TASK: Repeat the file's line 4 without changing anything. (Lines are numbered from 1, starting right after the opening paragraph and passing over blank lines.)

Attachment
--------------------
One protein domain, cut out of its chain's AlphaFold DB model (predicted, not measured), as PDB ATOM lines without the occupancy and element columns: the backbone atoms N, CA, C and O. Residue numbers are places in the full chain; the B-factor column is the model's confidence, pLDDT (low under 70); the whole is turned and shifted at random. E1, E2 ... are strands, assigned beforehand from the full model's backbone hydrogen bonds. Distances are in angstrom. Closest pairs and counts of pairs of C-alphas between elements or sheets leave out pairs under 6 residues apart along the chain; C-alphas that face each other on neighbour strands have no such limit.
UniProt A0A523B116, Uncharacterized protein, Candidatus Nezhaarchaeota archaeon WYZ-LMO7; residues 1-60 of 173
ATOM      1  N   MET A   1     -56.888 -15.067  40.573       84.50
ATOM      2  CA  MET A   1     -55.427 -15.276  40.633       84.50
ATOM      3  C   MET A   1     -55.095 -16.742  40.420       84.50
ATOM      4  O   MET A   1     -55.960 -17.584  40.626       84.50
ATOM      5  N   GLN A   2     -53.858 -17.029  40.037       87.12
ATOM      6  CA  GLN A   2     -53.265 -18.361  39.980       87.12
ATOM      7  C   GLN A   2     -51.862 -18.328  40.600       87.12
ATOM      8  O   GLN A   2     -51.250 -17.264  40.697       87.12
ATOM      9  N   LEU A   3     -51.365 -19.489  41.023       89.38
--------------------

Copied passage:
ATOM      3  C   MET A   1     -55.095 -16.742  40.420       84.50